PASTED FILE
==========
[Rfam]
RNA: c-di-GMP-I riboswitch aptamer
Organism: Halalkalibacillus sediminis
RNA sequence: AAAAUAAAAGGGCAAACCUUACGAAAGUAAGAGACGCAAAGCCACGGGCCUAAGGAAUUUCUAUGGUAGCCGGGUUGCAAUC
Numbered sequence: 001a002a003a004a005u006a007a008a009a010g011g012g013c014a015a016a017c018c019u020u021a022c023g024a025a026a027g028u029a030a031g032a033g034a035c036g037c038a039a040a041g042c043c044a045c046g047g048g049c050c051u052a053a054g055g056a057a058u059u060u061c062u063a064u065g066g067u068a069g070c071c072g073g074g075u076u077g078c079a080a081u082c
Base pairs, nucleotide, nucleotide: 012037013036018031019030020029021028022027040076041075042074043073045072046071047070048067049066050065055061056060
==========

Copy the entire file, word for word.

[Rfam]
RNA: c-di-GMP-I riboswitch aptamer
Organism: Halalkalibacillus sediminis
RNA sequence: AAAAUAAAAGGGCAAACCUUACGAAAGUAAGAGACGCAAAGCCACGGGCCUAAGGAAUUUCUAUGGUAGCCGGGUUGCAAUC
Numbered sequence: 001a002a003a004a005u006a007a008a009a010g011g012g013c014a015a016a017c018c019u020u021a022c023g024a025a026a027g028u029a030a031g032a033g034a035c036g037c038a039a040a041g042c043c044a045c046g047g048g049c050c051u052a053a054g055g056a057a058u059u060u061c062u063a064u065g066g067u068a069g070c071c072g073g074g075u076u077g078c079a080a081u082c
Base pairs, nucleotide, nucleotide: 012037013036018031019030020029021028022027040076041075042074043073045072046071047070048067049066050065055061056060